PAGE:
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The Thaddeus Gazette

A Likely Story


The literature of the paranormal is rife with anecdotes. Naturally, the legitimacy of such stories is primally impacted by the verifiable veracity of their sources. Credible professionals such as doctors, lawyers, police officers and public officials are frequently cited as eyewitnesses to various supernatural events such as ghosts, flying saucers and alien abduction. Their accounts frequently take the form, "I couldn't believe my eyes but there it was."

Should we then take these testimonies as convincing evidence that there is a hard case for ghosts, flying saucers and alien abduction? Not really. Given the paucity of physical evidence for any of these phenomena (especially in this digital age of a camera on every phone), these testimonies might rather be used in support of the assertion that doctors, lawyers, police officers, public officials, and, in fact, human beings in general, are really really lousy witnesses.

It's not our fault, impoverished defense though that may be. The real culprit is Mother Nature. I know, I know, if at first you don't succeed, blame your parents. No, really — and let this be a lesson to all those shouty militant atheists out there: evolution doesn't care if you perceive reality or not. In fact, the ability to forget or subsume unpleasant details of your last eleventy nine screwups can help you jump right up in the morning, strap on your rocket pack and get back into action. Sure, remembering important details of the spoor of the sabertooth cat has its survival value, true enough. But the size of the teeth? The grasp of the claws? The bristlesome contours of the whiskers? Hey, who cares? Make something up! Something impressive! Maybe you'll get laid!

As usual, the natural way of systems design leaves a lot to be desired, even when compared with, say, the dev team for Windows Me. Trying any old variation that will grow a specimen, however gross and unwieldy, and hanging onto the ones with a preponderance of coping skills is a slow, clumsy process by our standards — we who are the nth-generation offspring of that very same Rube-Goldbergesque phylogenic contraption. Its true beauty lies in its independence of any external guidance. Just wind up a universe, let it go and poof! life comes out. Life with really really lousy witnesses.

Anyway, the story I'm about to tell you is true. Only the hearsay has been changed to enhance the narrative.

Sometime in the early 70's, a beautiful, passionate, slightly nuts and more than slightly wild young woman had a big yen to go to a B.B. King concert. Got friends, got the ticket, got all dolled up, got on the bus. It was a snowy night and slush had accumulated in the stairwell. Rushing off the bus right in front of the venue, trying not to be late meeting her friends, she slipped, tripped, fell and snapped an ankle like a dry stick. Just like that.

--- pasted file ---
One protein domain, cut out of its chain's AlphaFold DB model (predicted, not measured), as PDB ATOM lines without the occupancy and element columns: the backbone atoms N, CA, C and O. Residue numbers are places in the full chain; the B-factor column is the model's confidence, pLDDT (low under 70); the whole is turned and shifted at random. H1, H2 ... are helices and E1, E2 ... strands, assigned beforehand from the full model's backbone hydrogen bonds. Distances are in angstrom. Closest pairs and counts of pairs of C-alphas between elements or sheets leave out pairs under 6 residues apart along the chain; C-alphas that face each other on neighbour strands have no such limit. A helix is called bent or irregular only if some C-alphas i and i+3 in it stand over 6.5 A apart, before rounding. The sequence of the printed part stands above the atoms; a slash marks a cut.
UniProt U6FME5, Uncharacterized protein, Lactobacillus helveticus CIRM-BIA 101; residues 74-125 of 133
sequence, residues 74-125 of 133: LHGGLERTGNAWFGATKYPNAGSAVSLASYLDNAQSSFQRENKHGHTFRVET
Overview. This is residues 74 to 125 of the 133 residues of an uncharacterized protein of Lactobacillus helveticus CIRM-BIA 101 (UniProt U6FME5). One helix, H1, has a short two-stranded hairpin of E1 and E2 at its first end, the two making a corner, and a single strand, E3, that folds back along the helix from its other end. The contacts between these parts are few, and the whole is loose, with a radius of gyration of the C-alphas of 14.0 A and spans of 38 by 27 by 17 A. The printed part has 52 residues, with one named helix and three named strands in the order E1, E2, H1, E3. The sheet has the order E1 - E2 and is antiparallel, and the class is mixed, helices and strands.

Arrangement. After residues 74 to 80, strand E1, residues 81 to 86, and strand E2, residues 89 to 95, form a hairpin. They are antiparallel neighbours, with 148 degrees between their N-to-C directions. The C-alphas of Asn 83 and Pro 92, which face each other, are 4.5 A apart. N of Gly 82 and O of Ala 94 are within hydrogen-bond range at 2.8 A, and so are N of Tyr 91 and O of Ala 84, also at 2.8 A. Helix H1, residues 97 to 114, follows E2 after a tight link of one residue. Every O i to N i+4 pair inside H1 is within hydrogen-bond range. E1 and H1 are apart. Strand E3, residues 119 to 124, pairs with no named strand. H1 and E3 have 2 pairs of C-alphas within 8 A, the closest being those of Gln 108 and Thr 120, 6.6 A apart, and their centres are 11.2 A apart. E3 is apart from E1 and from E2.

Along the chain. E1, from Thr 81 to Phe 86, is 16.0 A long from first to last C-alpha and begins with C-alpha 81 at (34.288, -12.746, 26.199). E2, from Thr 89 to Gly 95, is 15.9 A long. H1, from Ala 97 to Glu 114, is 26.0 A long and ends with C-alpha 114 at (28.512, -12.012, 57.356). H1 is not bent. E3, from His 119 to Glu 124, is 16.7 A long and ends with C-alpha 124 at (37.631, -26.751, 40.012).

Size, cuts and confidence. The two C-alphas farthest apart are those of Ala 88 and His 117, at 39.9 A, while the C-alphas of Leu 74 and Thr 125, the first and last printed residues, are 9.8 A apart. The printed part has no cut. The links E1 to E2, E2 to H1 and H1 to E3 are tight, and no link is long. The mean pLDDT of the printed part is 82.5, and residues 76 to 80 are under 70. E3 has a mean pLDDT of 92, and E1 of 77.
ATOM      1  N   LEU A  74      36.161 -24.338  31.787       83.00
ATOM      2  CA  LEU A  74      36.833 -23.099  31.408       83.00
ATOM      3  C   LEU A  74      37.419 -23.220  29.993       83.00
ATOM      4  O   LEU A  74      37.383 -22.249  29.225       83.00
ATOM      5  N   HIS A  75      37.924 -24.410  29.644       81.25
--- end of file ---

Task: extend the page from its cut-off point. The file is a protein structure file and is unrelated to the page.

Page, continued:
Her companions raced to her aid. One of them helped her to a car for a trip to the ER, another took charge of vending her valuable ticket to the sold out show. Through the early evening traffic they raced to the hospital, which apparently was experiencing a slow night: she was in, x-rayed, set, cast and out the door in an hour. The doctors tried to talk her into a few days off her feet, but she was all "Nuh UH" and made them put on a walking cast. There was still time to get to the concert.

Ferried back to the theater, she arrived right before showtime. Packed house, standing room only, sold out show. This is B.B. King we're talking about here. Not a ticket to be had for love, money or illicit drugs. The wild young woman with the cast on her leg despaired.

And then two of King's tour guys who'd watched the whole thing go down from the sliptrip bus accident on came over and said, "Hey. Sister. Come with us."

They brought her in a back door and planted her stage left. She watched the whole show, leg elevated, was tenderly attended by her rescuers, and afterwards the entire crew lined up to sign the cast. Her friends were duly informed and helped her back to the car to go home. On the way, one of them was reading the inscriptions and said "Hey, you didn't tell me you'd got to meet him."

"Meet who?"

"B.B. King."

"I never saw him."

"Well, he must have seen you. There's his signature."

Sure enough, there it was. "Love you madly, B.B. King." in bright blue ink. Snuck thru the line, made his mark, scooted. Good trick.

As soon as the break partially healed, against her doctor's orders the young woman cut off and discarded the cast. Her mother, wiser than her in the ways of memorabilia, saved the chunk with the telltale autograph and triumphantly presented it to her as a Christmas present, a present she preserved faithfully as a treasured relic in her collection of indubitably magical objects down through the years.

And how, you ask, do I happen to know this story? Old foggy white guy? Hmm? Read it somewhere? Overheard a conversation in a bar?

Far from it.

The beautiful, passionate, slightly nuts and more than slightly wild young woman in question was my first wife Sandahbeth, passed now these seven years. She told me and others this story repeatedly over the 30 years of our marriage, and upon her departure I inherited the venerable object, now faded by years and viscitudes of travel.

I wouldn't go so far as to imagine the two of them jamming in the Big WhaAfter, but I'd like to think that they nod amiably at one another on one or another of the multitudinous corners of those many mansions, passing in the streets of gold on their way to whatever diversions they have picked out at that moment from the innumerable rewards they both so richly deserve.

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